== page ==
Fri | Feb 3, 2023

Funeral-services industry needs regulation

Published:Wednesday | November 11, 2015 | 12:00 AM
Scott Roman

Scott Roman is among the young generation of funeral directors in Jamaica, having been born into the Roman's Funeral Home family with its respected tradition of offering the best in the business to clients. However, Roman told The Gleaner the funeral market is becoming an attractive one because of low barriers to entry.

"In Jamaica, this is a business that many people are coming into. Ten years ago, there were perhaps 15 to 20 funeral homes in Kingston and St Andrew. Now, there are more than 170, due to the fact that the Jamaican laws governing funeral services are backward," Roman said.

"Everywhere else in the world, you can't operate a funeral home without going to school, getting a degree in funeral services and obtaining a licence. In Jamaica, we neither have the schooling nor the licensing procedures, so anyone can open a funeral home," he said.


No Licence


Roman pointed out that of the more than 170 funeral homes in the Corporate Area, only six have licensed embalmers and funeral directors who went abroad to receive training and passed licensing requirements in the United States.

The Ministry of Health is developing a licensing procedure that is expected to form part of a regulatory framework for the funeral industry. Former health minister Dr Fenton Ferguson had argued that there were too many players in the industry and there was need to ensure that proper public-health standards were being maintained.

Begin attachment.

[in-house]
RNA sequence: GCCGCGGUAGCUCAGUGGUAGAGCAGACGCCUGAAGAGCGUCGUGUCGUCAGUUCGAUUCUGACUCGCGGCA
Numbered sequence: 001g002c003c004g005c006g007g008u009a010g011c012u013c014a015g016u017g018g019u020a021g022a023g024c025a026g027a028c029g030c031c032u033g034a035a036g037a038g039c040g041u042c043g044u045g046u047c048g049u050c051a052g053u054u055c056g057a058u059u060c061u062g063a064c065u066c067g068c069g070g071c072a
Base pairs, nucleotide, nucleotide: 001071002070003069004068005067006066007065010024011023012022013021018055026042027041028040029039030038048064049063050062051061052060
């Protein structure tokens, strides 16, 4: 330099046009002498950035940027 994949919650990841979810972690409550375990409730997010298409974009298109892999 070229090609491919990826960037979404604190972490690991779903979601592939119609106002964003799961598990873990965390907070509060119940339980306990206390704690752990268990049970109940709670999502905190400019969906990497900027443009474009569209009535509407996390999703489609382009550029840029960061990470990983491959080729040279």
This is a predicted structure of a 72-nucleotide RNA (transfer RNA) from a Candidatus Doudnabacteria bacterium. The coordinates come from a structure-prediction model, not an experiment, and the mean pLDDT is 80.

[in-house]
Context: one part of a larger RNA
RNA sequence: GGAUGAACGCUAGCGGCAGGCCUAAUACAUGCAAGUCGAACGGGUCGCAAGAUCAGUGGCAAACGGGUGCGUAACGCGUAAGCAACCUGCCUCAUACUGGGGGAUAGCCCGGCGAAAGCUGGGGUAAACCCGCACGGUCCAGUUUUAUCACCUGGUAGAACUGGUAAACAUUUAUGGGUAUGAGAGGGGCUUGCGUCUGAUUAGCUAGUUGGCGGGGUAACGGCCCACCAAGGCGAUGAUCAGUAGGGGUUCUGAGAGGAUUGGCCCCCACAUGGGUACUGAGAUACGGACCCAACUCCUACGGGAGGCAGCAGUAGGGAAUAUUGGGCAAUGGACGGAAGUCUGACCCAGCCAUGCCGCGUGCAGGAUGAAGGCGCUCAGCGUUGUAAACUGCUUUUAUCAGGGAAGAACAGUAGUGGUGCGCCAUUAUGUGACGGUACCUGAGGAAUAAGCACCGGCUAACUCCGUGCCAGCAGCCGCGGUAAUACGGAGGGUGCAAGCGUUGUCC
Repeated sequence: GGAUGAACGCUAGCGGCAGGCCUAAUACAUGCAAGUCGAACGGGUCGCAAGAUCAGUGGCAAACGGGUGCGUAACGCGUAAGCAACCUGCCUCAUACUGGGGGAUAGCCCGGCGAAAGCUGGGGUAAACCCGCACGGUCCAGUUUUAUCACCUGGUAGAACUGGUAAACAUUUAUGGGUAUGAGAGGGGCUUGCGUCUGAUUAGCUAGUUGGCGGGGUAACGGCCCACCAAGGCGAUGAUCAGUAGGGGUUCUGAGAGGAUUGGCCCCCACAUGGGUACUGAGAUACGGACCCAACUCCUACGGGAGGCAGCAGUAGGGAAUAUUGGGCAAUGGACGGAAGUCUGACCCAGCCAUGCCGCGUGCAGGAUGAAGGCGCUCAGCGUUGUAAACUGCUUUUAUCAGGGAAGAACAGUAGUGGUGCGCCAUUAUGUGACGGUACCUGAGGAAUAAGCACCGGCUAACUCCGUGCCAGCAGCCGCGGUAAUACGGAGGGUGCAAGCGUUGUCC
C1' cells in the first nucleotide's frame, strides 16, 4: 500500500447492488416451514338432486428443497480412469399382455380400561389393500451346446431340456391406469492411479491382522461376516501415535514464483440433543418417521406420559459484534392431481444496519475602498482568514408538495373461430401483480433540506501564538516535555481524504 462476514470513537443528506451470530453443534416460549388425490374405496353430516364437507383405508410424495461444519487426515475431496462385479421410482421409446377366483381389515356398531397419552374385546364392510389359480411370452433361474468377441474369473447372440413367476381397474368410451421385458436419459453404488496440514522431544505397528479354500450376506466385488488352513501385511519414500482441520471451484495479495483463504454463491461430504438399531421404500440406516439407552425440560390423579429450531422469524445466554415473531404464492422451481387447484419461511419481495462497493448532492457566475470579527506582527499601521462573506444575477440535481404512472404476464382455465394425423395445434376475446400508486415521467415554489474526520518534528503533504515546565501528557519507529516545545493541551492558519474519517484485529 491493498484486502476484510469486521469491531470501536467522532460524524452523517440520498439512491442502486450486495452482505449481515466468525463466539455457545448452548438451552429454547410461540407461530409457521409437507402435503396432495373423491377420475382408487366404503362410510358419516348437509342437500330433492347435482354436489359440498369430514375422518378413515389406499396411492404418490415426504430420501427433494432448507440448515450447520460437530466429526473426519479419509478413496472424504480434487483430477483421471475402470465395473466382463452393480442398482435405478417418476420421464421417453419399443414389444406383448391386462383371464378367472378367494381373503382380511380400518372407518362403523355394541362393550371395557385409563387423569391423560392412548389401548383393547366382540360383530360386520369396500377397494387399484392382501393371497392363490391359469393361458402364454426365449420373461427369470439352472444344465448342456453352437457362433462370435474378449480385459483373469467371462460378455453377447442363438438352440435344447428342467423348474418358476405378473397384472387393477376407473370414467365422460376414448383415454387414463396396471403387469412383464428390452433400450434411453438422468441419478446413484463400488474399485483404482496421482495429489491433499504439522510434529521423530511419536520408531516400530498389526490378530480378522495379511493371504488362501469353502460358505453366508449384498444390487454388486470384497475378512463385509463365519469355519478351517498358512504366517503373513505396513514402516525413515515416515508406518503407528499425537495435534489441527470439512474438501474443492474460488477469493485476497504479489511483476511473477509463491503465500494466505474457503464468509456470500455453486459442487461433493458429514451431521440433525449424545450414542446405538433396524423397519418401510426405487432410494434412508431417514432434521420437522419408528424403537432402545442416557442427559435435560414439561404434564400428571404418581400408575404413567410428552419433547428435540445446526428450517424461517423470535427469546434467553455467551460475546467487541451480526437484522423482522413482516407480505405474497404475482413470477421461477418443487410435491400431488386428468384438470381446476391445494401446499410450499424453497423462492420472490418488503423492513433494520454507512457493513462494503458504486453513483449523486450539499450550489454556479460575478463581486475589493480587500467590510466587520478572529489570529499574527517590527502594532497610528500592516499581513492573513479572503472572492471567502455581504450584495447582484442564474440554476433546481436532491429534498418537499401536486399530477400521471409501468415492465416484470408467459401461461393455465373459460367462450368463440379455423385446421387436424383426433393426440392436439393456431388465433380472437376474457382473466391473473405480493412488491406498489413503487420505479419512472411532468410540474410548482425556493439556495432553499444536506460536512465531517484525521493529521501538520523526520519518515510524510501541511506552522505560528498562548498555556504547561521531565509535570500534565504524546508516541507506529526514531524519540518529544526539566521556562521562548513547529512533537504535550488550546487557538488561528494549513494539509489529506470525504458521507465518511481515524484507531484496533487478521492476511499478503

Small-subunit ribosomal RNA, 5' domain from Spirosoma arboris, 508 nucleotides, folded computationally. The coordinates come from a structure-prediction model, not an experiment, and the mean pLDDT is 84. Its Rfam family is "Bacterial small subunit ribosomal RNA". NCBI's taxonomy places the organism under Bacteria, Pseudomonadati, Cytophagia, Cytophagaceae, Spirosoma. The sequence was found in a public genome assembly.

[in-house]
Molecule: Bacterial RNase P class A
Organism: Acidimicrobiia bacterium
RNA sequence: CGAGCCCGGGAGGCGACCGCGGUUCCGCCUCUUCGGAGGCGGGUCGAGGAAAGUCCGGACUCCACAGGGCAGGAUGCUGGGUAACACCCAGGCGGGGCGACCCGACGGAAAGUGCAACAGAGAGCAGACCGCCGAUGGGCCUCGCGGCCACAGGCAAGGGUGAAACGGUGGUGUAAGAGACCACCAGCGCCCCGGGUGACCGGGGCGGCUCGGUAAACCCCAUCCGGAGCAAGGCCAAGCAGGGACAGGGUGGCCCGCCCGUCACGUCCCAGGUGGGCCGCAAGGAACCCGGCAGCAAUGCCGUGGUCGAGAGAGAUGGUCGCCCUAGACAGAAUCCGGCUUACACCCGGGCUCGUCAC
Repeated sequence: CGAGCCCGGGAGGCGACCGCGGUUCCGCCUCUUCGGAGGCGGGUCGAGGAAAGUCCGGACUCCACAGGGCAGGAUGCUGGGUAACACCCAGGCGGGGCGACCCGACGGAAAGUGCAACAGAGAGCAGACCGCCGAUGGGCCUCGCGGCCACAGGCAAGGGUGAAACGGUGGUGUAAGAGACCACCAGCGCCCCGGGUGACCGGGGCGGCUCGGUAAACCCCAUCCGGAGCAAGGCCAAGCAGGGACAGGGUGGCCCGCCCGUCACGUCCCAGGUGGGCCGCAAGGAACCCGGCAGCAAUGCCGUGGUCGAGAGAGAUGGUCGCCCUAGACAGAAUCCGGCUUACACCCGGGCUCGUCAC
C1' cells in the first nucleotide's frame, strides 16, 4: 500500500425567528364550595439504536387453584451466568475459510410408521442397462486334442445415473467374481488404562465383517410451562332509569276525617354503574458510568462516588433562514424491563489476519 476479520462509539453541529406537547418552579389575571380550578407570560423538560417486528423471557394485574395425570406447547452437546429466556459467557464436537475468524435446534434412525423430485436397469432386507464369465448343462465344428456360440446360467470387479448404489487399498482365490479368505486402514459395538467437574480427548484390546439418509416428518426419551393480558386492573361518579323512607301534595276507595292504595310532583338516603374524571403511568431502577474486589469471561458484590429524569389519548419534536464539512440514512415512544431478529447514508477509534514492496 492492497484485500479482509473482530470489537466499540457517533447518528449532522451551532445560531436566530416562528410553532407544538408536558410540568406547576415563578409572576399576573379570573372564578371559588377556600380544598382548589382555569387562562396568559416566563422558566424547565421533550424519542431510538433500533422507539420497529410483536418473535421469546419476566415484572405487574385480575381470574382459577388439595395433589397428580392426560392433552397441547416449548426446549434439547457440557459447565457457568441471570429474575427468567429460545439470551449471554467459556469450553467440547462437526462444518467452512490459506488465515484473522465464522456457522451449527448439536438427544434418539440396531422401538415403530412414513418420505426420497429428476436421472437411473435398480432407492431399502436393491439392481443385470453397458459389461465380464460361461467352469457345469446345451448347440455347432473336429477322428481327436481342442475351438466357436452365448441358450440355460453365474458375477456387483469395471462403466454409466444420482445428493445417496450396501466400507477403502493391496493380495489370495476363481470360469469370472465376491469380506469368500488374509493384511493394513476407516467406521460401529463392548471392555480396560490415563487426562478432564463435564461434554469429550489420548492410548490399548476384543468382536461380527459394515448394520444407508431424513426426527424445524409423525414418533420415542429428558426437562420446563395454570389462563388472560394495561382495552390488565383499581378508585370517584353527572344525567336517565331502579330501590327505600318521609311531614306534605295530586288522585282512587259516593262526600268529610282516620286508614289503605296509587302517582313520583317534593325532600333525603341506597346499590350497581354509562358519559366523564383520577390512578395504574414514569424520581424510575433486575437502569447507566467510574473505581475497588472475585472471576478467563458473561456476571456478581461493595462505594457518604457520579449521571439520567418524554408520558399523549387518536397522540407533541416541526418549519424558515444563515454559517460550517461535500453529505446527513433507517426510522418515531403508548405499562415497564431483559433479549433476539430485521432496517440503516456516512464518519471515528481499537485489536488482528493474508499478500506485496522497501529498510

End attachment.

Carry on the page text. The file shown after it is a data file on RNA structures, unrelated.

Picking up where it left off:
Roman went on to argue that legislation would act as a catalyst to improve the level of service in the funeral industry.

"What I would want to see is the legislation passed where, in order to operate a funeral home, you need to have proper training and certification because when you are dealing with funeral services, it's not something that anybody can do. You are dealing with human remains, so the proper care and handling of the human remains is of utmost importance. Aside from having the prettiest hearse or casket, anybody can do that, it's a simple product but, the service itself, when you talk about embalming preparation and caring for the remains, you need to have proper certification to take care of that part," he said.

Roman went on to explain that training and certification can also serve as a way to introduce psychology and counselling for the bereaved as value-added services. He said technology can also drive improvements in the industry with the provision of Internet and video-streaming services.